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Aspects of vision addressed in introductory level education instruction: A survey of Nebraska colleges and universities

1 May 1991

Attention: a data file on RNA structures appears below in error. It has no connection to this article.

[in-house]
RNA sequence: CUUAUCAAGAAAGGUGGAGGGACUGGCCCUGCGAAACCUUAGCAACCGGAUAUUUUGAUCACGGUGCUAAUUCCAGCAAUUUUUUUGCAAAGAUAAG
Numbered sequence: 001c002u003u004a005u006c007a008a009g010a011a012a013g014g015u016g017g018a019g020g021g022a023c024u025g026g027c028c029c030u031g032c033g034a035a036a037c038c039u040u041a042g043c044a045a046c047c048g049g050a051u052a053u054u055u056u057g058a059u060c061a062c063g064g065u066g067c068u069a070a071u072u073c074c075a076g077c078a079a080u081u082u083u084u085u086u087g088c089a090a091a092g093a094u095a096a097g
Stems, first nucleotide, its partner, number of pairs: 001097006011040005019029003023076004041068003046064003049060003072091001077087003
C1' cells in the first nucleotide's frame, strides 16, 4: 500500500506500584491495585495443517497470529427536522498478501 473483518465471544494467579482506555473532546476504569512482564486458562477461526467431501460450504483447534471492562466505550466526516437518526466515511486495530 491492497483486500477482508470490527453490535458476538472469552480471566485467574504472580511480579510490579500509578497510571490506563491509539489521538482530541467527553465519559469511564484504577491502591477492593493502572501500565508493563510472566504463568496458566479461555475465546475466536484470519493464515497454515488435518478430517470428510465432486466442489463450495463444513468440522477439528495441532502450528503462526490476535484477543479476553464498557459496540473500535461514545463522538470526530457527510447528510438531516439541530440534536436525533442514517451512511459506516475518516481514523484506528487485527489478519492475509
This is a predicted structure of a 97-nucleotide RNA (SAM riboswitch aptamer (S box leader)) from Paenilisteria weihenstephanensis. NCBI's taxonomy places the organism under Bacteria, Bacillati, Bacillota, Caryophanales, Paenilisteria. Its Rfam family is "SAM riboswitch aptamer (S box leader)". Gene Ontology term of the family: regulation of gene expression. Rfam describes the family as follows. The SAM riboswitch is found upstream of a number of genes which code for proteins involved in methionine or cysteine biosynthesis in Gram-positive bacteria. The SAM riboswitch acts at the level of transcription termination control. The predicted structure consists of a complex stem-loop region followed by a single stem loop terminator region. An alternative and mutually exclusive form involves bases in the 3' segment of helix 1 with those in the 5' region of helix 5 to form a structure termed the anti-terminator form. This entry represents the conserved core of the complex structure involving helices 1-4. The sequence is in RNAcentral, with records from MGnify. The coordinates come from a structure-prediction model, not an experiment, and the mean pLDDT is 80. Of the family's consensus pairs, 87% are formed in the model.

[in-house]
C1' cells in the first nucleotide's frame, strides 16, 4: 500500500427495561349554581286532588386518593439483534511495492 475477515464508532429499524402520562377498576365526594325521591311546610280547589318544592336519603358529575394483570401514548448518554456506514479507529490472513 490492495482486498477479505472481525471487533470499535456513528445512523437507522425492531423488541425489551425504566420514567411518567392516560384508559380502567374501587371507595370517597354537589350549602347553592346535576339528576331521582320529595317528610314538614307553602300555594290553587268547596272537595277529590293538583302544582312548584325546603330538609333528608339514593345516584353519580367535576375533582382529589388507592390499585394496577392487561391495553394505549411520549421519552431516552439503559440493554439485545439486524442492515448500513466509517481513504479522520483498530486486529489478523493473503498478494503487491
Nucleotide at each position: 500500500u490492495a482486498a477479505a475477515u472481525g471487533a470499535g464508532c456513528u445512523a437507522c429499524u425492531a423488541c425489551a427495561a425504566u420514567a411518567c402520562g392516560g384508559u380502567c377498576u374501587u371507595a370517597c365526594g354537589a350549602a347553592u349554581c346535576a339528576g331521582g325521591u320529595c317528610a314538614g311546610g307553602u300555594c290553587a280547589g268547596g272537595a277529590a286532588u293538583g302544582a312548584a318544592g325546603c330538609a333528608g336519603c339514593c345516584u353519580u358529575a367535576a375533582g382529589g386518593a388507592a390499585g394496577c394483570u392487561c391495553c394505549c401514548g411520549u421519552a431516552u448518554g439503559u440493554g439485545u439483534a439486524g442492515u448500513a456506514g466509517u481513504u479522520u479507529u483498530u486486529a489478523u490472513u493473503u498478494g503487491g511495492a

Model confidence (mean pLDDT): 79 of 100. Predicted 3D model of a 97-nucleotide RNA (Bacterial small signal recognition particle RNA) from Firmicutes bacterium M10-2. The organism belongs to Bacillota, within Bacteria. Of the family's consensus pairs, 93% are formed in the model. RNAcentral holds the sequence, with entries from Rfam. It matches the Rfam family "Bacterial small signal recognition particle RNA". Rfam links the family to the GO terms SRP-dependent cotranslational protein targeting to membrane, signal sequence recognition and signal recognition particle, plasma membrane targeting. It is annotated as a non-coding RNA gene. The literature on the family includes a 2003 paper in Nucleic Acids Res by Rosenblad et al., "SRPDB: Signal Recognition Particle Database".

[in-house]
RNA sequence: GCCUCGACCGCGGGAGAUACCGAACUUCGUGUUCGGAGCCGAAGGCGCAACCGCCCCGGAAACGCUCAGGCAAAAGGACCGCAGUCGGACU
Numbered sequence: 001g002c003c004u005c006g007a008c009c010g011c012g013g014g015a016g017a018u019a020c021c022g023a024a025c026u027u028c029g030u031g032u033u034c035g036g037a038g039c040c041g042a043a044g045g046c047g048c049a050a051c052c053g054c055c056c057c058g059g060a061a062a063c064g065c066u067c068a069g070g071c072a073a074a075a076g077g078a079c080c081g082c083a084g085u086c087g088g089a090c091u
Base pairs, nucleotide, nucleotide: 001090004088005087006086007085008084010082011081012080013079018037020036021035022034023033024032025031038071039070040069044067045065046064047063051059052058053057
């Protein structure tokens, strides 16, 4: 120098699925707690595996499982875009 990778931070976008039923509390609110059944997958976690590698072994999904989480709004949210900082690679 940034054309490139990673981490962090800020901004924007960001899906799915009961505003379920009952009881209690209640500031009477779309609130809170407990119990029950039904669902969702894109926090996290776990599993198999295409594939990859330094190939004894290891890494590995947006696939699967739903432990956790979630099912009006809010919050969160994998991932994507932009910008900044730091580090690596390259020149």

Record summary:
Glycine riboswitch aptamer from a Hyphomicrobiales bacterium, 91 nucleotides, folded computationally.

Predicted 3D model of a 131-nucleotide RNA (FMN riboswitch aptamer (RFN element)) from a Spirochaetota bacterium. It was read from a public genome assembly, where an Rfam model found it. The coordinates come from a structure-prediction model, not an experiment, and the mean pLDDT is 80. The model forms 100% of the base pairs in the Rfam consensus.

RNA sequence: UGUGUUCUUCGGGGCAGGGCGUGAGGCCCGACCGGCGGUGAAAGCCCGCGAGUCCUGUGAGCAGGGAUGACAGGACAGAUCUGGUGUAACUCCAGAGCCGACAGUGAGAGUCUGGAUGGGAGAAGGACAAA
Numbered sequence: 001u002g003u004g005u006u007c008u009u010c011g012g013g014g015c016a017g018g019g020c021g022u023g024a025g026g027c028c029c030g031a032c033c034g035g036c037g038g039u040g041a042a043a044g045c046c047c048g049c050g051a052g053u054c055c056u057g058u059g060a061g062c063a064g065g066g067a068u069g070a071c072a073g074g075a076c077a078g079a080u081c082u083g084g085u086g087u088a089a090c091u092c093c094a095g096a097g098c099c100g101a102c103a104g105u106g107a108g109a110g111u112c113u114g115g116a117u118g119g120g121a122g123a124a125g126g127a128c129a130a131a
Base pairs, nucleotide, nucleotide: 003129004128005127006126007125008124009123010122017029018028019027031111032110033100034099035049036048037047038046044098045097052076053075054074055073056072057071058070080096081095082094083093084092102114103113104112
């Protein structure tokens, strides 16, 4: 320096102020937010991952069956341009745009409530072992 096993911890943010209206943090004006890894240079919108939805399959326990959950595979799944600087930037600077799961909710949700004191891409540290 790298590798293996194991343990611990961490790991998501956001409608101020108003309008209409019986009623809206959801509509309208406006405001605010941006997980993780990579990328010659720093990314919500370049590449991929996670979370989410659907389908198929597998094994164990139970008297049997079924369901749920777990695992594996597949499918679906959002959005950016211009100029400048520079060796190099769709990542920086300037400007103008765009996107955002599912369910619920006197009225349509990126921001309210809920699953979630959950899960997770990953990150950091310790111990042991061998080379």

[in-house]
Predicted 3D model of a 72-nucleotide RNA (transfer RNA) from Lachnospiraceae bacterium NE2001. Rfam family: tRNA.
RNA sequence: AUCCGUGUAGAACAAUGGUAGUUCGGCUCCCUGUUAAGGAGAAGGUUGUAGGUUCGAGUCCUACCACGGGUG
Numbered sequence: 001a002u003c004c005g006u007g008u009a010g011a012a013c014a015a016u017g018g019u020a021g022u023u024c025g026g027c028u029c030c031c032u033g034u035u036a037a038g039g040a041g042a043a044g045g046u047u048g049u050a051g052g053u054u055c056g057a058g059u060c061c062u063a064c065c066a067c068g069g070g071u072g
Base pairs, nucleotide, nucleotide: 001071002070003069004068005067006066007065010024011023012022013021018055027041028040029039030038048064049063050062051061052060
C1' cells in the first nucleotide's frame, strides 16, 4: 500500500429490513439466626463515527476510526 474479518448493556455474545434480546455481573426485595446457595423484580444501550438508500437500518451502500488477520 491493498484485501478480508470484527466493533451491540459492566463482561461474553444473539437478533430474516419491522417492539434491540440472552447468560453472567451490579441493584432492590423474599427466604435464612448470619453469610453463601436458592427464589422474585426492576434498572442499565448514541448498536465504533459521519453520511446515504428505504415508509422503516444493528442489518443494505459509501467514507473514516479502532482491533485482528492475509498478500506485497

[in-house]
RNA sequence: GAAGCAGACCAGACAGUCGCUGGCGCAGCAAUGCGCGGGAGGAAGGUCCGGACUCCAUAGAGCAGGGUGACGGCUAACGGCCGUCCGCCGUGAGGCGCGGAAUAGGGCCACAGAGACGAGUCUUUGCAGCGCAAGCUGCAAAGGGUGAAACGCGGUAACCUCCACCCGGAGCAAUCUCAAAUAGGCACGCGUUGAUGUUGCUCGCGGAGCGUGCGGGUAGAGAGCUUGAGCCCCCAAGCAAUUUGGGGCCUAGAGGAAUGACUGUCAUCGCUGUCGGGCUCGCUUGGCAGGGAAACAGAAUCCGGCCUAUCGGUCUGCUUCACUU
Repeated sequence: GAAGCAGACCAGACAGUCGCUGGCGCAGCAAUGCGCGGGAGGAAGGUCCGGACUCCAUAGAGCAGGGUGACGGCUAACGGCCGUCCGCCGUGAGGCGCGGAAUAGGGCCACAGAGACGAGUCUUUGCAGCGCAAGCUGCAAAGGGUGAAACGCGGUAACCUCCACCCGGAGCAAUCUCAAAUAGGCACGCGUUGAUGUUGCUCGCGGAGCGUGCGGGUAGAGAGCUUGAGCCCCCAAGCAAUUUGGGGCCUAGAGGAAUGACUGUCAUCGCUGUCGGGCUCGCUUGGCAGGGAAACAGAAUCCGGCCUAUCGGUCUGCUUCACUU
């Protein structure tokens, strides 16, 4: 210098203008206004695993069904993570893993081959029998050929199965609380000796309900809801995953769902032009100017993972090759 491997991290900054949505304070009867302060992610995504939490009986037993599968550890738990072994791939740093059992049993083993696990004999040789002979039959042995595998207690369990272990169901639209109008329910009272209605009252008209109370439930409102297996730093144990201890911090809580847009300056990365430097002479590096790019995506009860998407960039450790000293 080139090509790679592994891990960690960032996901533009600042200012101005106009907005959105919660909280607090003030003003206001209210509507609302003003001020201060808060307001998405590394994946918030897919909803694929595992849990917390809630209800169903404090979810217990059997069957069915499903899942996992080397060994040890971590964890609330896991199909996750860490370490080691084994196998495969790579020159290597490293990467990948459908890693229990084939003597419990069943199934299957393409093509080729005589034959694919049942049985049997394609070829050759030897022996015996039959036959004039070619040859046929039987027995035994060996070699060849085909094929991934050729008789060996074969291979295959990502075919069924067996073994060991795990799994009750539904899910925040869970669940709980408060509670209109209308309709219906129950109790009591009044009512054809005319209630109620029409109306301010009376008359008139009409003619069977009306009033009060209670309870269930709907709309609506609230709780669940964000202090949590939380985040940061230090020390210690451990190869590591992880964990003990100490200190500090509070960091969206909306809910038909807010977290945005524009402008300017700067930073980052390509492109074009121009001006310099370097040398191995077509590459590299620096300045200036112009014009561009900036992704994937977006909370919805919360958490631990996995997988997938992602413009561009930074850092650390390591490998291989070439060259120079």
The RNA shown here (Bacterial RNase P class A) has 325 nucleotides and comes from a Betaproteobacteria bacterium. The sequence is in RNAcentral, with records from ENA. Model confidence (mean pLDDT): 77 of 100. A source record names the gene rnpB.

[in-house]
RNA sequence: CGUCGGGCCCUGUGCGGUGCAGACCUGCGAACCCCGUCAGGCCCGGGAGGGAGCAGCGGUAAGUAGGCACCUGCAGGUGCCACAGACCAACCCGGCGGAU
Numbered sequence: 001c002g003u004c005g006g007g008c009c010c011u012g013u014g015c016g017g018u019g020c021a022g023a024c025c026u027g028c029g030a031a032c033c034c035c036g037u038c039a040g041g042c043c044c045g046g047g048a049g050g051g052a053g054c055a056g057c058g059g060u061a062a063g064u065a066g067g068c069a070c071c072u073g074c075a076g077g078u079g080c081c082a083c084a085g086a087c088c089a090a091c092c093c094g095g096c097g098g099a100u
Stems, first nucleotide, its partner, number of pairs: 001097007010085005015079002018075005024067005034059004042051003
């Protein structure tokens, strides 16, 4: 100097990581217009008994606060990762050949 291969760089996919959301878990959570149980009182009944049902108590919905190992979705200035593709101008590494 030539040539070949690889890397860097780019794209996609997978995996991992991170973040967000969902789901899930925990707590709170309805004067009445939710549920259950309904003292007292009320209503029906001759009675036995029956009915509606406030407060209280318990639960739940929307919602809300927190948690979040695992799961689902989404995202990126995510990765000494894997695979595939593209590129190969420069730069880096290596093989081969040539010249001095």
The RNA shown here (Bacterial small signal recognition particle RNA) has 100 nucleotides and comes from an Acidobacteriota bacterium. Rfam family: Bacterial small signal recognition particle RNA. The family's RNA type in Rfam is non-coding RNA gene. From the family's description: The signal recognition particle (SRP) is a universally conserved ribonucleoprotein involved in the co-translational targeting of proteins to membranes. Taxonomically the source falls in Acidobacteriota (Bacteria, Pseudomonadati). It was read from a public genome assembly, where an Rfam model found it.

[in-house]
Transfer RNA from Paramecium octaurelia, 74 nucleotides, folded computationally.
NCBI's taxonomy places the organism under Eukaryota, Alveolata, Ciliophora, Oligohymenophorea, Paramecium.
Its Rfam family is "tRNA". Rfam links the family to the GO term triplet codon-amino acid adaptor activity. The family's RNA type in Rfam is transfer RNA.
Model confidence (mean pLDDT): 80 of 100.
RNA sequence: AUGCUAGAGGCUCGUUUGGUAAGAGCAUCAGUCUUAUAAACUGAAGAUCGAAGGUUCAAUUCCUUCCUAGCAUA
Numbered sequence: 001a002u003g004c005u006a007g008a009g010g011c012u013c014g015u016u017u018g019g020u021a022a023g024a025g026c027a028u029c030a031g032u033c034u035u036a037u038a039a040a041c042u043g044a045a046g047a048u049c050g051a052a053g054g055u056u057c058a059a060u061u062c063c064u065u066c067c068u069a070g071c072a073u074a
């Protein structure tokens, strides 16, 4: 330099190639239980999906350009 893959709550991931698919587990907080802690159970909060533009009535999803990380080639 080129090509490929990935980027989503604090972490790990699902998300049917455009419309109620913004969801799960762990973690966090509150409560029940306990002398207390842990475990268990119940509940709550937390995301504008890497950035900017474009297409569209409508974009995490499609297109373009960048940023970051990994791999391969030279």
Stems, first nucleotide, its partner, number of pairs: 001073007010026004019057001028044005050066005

The purpose of this study is to assess the curriculum background, regarding vision, addressed in the Nebraska college level education instruction. The literature shows little in the area of determining the presentation of visual information in undergraduate education programs, so this study attempts to gain baseline data on a state-wide level. This was accomplished by sending one hundred twenty surveys to education instructors in 13 Nebraska colleges and universities. The respondants were asked to comment on visual information included in classroom textbooks, classroom discussions of the role of vision in learning and the signs and symptoms of reading-related visual problems. Also the instructor's interest in guest speakers and additional information about the role vision plays in reading. The responses were grouped by instructor type and were tabulated. Of the 120 surveys sent to education instructors in 13 Nebraska schools, 61 surveys (50.8%) were returned. Elementary education instructors returned the highest percentage of surveys (26%), with 56 percent of respondants discussing the role vision plays in the classroom. Special education instructors returned 18 percent of the surveys, with the overall highest number of positive responses in each area of the survey (91% discussed vision to some extent in their course). Finally, recommendations to better implement exposure to relevant information regarding vision in the education curriculum is recommended via textbooks, guest speakers, and seminars.


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